All stories by Caroline Aksich

The Dish

Openings

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Introducing: Kanga, the Aussie-inspired pop-up’s standalone meat-pie shop

Introducing: Kanga

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Name: Kanga Aussie Meat Pies
Neighbourhood: Entertainment District
Contact Info: 65 Duncan St., 416-324-9174, eatkanga.com
Owners: Megan Chan and Erynn Mayes, who left their corporate jobs last fall to follow their meat-pie-shop dreams

The Food: It was while living in Australia that Kanga owners Chan and Mayes got the idea to bring the country’s national snack—miniature, meat-stuffed pies—back home with them to Canada. After spending a year selling their pies at pop-ups, they raised $16,575 on Kickstarter to fund their first standalone shop. Their palm-sized pies have buttery pastry crusts and gravy-soaked interiors, and they come in flavours both traditional (beef-and-Vegemite) and unconventional (butter chicken). Diners with unusually healthy appetites can opt to “poutine their pie”—i.e. smother it in gravy and cheese curds.

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Introducing: Peoples Eatery, a new Chinatown restaurant from the 416 Snack Bar team

Introducing: People’s Eatery

Name: Peoples Eatery
Neighbourhood: Chinatown
Contact Info: 307 Spadina Ave., 416-792-1784
Owners: The team behind 416 Snack Bar: Adrian Ravinsky, David Stewart, Matthew See and Dustin Gallagher
Chefs: Dustin Gallagher and his chef de cuisine Jonah Snitman

The Food: The one-page snack menu is meant to reflect Spadina’s past, present and future. Gallagher pays homage to the area’s Jewish roots with deli standards like potato knishes and smoked whitefish salad, while Chinese-inspired menu items—pork bao and cold chicken with daikon—reflect the strip’s present. Gallagher sees international influences, including Israeli and Indian cuisine, shaping Spadina’s future. Like 416 Snack Bar, the mostly shareable bites and platters are meant to be consumed without cutlery. The restaurant’s soon-to-open second floor will serve a more refined chef’s menu designed to be eaten with (gasp!) utensils.

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The Dish

Openings

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Introducing: Sparrow, a new upscale pub in Bloor West Village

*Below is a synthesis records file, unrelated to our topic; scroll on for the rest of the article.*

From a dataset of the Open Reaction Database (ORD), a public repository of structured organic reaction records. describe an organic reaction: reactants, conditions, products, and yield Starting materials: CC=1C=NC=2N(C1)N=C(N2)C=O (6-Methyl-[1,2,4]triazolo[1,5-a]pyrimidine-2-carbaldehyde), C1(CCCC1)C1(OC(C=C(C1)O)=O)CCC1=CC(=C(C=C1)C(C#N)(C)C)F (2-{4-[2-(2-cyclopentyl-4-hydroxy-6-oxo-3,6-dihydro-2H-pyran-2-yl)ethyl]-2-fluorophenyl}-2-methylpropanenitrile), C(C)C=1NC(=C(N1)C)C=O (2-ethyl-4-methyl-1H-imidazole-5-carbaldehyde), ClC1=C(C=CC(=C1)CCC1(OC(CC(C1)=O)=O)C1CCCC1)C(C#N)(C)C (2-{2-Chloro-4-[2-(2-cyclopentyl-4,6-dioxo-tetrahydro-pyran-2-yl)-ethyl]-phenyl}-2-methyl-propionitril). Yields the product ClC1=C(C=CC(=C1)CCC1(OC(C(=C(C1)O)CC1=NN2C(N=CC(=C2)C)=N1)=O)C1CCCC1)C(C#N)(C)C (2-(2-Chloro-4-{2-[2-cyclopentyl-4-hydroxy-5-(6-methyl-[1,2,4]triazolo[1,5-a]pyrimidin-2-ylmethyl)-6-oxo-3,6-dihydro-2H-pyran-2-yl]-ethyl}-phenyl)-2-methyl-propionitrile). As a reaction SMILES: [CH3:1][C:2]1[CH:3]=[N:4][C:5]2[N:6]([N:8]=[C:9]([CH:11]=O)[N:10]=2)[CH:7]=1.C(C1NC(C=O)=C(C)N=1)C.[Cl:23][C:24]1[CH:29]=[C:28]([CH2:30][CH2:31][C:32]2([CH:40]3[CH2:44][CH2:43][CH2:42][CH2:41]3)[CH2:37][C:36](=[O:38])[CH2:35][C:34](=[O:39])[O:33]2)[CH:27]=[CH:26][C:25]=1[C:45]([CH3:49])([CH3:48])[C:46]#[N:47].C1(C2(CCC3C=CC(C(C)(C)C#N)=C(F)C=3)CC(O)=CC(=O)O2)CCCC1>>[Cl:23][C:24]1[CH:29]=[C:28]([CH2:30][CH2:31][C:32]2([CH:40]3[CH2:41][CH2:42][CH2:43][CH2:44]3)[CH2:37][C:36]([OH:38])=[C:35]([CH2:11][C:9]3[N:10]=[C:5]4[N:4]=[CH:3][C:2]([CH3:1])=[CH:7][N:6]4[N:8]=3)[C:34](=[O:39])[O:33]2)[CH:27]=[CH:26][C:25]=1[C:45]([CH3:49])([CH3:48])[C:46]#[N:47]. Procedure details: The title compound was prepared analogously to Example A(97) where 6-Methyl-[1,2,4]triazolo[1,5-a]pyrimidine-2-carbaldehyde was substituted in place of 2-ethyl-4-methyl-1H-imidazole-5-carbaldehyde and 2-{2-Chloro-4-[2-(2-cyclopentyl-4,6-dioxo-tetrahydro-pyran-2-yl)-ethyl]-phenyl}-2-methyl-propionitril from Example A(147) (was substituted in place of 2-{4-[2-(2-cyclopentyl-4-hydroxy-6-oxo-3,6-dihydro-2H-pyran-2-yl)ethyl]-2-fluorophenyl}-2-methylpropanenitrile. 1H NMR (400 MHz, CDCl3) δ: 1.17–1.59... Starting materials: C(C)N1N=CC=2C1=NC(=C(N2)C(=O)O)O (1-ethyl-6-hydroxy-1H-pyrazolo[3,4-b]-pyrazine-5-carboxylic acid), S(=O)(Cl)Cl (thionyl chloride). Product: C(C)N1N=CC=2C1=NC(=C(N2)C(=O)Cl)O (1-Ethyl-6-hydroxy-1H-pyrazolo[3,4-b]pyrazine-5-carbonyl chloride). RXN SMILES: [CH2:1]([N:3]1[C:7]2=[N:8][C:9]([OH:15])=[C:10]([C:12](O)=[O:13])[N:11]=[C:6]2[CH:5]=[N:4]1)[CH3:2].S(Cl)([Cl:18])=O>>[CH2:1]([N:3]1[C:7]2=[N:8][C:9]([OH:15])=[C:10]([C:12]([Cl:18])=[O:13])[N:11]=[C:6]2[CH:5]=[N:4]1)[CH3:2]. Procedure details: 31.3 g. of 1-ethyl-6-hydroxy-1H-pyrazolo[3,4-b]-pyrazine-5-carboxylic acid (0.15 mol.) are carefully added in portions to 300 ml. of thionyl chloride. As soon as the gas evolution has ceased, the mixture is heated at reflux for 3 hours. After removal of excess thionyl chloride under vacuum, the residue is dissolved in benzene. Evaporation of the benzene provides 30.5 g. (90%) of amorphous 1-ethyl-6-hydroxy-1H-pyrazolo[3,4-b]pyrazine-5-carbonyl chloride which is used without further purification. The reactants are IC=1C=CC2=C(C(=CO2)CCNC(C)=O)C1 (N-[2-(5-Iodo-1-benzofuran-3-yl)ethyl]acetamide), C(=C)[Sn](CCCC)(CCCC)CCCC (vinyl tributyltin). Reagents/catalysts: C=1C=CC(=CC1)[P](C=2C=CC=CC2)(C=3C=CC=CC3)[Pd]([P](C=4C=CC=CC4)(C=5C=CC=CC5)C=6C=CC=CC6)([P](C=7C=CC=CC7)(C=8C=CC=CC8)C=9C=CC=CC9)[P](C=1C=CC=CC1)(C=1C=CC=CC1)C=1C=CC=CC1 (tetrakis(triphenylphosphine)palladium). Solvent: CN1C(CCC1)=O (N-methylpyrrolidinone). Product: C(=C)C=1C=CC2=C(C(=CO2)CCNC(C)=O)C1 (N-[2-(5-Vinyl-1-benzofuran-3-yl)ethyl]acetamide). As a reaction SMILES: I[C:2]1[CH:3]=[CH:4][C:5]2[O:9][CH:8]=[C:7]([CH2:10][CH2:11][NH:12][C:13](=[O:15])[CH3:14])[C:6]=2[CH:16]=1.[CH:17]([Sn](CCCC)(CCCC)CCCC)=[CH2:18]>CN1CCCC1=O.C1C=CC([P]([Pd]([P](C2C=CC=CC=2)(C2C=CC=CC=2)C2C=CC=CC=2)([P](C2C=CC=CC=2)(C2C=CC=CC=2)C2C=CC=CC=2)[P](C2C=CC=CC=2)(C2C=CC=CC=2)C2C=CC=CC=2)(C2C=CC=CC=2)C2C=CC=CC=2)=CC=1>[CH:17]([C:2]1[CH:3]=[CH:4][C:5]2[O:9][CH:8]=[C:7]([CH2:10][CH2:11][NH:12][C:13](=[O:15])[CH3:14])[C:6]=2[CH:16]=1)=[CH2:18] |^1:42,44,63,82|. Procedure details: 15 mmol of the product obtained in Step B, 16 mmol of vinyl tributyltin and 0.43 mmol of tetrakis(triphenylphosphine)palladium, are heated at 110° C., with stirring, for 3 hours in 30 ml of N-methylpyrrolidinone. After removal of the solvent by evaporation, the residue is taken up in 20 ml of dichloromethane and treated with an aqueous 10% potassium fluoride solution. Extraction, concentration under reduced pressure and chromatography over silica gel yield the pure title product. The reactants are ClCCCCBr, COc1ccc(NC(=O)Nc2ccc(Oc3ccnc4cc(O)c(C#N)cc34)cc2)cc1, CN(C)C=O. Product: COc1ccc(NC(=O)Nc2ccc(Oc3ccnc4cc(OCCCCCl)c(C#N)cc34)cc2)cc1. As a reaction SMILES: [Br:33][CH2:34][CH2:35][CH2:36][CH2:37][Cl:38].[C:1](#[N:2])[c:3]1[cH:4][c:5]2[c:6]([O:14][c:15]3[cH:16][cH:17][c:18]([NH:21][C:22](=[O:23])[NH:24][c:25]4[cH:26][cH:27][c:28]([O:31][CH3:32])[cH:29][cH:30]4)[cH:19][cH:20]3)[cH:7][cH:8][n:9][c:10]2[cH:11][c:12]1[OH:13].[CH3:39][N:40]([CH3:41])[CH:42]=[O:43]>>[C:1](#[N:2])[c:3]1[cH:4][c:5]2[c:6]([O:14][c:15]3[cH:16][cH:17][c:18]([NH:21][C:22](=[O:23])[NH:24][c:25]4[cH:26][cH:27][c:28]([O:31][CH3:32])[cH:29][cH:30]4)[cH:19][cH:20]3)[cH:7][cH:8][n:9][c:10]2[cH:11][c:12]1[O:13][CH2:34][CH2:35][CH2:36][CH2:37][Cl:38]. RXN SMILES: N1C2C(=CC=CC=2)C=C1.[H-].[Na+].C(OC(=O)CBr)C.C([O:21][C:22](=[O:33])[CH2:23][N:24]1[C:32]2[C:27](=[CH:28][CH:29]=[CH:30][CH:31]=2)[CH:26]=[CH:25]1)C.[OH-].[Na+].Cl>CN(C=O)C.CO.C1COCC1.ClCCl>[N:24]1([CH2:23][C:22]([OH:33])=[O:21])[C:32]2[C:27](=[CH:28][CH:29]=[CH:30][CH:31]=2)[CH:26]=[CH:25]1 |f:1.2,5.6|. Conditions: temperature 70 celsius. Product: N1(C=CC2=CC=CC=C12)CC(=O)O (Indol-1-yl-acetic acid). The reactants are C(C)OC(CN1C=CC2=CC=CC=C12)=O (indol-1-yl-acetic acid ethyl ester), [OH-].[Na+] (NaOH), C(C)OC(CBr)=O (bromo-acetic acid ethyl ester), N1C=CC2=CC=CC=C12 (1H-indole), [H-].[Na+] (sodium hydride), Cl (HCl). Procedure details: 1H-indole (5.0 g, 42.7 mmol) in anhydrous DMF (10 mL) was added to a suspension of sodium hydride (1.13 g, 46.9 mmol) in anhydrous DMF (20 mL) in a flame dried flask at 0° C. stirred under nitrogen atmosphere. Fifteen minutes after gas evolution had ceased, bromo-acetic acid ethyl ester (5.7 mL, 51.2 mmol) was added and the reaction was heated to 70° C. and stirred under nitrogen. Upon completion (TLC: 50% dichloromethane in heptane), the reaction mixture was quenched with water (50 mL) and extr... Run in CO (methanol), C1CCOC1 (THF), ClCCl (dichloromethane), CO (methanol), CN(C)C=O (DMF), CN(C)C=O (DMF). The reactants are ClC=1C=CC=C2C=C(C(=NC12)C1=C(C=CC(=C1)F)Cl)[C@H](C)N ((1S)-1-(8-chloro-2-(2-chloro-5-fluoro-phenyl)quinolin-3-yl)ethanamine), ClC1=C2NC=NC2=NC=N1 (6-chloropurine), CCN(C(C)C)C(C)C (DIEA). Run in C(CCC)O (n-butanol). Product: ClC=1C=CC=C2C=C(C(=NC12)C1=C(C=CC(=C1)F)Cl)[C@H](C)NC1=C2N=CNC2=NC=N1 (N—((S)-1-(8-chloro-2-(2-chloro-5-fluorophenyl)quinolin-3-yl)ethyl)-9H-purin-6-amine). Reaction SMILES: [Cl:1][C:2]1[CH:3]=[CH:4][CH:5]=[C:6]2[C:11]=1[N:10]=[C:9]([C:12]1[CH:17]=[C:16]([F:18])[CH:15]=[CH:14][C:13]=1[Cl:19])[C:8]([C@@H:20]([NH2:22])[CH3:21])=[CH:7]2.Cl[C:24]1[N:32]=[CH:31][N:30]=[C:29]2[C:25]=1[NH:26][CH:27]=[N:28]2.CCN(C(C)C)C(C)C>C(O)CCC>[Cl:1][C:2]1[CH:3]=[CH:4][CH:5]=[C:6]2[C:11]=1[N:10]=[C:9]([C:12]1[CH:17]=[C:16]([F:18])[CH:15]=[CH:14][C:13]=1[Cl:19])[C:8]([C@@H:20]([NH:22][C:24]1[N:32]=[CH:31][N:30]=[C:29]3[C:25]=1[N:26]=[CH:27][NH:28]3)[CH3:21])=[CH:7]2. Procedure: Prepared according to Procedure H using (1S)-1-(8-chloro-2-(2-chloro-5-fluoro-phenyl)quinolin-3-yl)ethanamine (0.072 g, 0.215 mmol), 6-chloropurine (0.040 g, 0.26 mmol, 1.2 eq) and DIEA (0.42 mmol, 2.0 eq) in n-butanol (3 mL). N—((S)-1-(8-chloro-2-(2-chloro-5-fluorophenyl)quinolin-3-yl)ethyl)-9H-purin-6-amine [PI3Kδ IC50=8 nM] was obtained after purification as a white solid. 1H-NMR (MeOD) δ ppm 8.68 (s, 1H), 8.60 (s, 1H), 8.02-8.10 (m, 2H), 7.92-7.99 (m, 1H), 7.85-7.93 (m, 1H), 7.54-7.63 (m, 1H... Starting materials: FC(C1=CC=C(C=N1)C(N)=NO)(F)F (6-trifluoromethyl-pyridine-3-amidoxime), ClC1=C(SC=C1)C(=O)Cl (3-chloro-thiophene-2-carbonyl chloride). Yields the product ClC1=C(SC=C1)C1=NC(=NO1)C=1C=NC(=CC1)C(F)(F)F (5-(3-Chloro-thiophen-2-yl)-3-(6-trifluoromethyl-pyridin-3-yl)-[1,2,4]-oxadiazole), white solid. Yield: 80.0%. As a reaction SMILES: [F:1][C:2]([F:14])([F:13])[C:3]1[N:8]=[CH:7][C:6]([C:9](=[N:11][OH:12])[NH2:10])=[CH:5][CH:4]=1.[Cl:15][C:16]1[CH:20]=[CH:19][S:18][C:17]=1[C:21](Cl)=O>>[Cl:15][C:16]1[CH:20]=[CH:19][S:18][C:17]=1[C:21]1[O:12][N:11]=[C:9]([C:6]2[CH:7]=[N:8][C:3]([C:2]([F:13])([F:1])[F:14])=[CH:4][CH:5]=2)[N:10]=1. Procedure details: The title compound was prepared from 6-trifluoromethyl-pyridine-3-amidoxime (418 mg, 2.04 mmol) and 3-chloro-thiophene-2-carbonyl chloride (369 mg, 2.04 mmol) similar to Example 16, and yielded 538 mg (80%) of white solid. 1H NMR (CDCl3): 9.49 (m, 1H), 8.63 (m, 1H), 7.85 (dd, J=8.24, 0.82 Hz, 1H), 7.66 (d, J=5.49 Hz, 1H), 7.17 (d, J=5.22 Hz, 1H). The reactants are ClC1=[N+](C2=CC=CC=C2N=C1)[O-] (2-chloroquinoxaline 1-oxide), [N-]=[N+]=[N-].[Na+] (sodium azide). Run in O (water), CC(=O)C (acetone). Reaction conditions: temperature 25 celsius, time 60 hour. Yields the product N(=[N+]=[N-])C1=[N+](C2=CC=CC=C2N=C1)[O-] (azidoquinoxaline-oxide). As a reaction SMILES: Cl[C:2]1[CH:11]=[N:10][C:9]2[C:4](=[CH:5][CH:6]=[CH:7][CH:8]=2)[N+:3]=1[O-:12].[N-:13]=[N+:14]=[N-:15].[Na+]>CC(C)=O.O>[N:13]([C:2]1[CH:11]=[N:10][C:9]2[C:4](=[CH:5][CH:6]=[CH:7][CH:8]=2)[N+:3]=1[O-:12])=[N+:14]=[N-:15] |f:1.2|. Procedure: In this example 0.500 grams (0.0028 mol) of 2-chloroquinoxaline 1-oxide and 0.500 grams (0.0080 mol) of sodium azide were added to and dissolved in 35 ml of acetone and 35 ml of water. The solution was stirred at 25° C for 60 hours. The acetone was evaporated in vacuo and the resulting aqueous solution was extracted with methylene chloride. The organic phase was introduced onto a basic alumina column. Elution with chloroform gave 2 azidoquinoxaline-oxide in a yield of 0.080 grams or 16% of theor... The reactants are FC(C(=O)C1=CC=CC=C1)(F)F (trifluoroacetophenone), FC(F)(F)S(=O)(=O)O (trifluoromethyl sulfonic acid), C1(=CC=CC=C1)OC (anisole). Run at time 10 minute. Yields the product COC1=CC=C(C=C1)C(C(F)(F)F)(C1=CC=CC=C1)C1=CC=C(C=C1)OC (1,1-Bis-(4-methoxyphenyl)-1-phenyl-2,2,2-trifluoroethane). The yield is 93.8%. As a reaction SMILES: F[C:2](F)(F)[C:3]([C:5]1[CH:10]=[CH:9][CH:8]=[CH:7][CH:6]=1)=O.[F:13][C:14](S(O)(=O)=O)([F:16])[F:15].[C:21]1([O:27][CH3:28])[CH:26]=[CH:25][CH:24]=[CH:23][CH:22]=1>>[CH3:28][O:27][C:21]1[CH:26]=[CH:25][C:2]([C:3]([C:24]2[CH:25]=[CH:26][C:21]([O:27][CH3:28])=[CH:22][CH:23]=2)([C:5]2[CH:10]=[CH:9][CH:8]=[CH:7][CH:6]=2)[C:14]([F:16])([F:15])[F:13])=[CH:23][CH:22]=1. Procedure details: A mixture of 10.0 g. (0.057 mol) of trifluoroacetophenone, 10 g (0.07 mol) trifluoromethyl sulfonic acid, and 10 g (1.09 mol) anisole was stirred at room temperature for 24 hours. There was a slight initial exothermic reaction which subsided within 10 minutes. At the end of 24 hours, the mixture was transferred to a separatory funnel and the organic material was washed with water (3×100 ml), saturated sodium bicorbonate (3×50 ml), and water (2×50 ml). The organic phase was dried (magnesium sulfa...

Introducing: Sparrow

Name: Sparrow
Neighbourhood: Bloor West Village
Contact Info: 2197 Bloor St. W., 647-349-2211, @SparrowBloor
Owner: Michael Derbyshire, who also owns the Kennedy Public House next door
Chef: Matthew Ness, formerly of Patria. He’s being overseen by executive chef Tristan D’Souza, who helms the kitchen at Kennedy Public House.

The Food: Sparrow’s artfully composed plates set it apart from the area’s homey pubs and burger joints. Chef Ness borrows from French, Italian, Spanish and even Korean cuisine to create dishes that look almost too pretty to eat, like his saffron-infused branzino escabeche, pictured above, which is topped with olives, eggplant and fried chickpeas. On the all-day brunch menu, pulled pork hash comes crowned with a sunny-side-up egg and kimchi. Around 3:00 p.m. the smoothie bar gets swapped out for oysters.

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The Dish

Restaurants

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Hummus Smackdown: our search for the city’s best chickpea spread

Hummus Smackdown: our search for the city’s best chickpea spread

The Middle Eastern trend has Toronto restaurants re-imagining one of the oldest Arabic staples: hummus. Here are our five favourite variations on the mashed chickpea theme.

1. ME VA ME

For the past decade, uptowners have been enjoying Me Va Me’s fresh, fast Israeli grub. With the recent opening of their Queen West location, Toronto’s shawarma standards have been raised. Our favourite version of the velvety, tahini-packed hummus is served with sautéed button mushrooms, although a pile of freshly sheered shawarma is an equally enticing option. The clay oven-baked luffa bread is phenomenal: flaky, chewy and still warm. $7.45. 240 Queen St W., 416-546-3770

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Openings

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Introducing: Farmer’s Daughter Eatery, a pescatarian destination in the Junction Triangle

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Name: Farmer’s Daughter Eatery
Neighbourhood: Junction Triangle
Contact Info:1588 Dupont,  416-546-0626, @DupontDaughter
Owner: Darcy MacDonell, who also owns the nearby Farmhouse Tavern

Chef: Swiss-born Léonie Lilla’s impressive resume includes Daishō, The Libertine, Oliver and Bonacini Café Grill and Rodney’s by Bay.

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The Dish